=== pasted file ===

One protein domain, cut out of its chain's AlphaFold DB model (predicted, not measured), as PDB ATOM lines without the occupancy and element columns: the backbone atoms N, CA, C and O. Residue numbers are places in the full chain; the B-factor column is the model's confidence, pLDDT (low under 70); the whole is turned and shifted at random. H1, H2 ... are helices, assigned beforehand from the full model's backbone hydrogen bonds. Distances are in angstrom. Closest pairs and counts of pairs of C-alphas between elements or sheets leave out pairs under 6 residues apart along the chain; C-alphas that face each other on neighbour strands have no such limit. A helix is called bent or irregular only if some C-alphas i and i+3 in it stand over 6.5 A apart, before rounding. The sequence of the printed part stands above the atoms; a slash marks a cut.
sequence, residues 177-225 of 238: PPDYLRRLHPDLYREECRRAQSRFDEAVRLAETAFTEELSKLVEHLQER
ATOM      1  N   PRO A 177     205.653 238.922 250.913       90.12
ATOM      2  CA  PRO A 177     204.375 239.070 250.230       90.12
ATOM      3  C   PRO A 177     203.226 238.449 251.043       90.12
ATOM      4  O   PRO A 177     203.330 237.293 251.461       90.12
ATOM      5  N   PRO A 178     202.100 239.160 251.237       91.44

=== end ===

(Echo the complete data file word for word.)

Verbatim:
One protein domain, cut out of its chain's AlphaFold DB model (predicted, not measured), as PDB ATOM lines without the occupancy and element columns: the backbone atoms N, CA, C and O. Residue numbers are places in the full chain; the B-factor column is the model's confidence, pLDDT (low under 70); the whole is turned and shifted at random. H1, H2 ... are helices, assigned beforehand from the full model's backbone hydrogen bonds. Distances are in angstrom. Closest pairs and counts of pairs of C-alphas between elements or sheets leave out pairs under 6 residues apart along the chain; C-alphas that face each other on neighbour strands have no such limit. A helix is called bent or irregular only if some C-alphas i and i+3 in it stand over 6.5 A apart, before rounding. The sequence of the printed part stands above the atoms; a slash marks a cut.
sequence, residues 177-225 of 238: PPDYLRRLHPDLYREECRRAQSRFDEAVRLAETAFTEELSKLVEHLQER
ATOM      1  N   PRO A 177     205.653 238.922 250.913       90.12
ATOM      2  CA  PRO A 177     204.375 239.070 250.230       90.12
ATOM      3  C   PRO A 177     203.226 238.449 251.043       90.12
ATOM      4  O   PRO A 177     203.330 237.293 251.461       90.12
ATOM      5  N   PRO A 178     202.100 239.160 251.237       91.44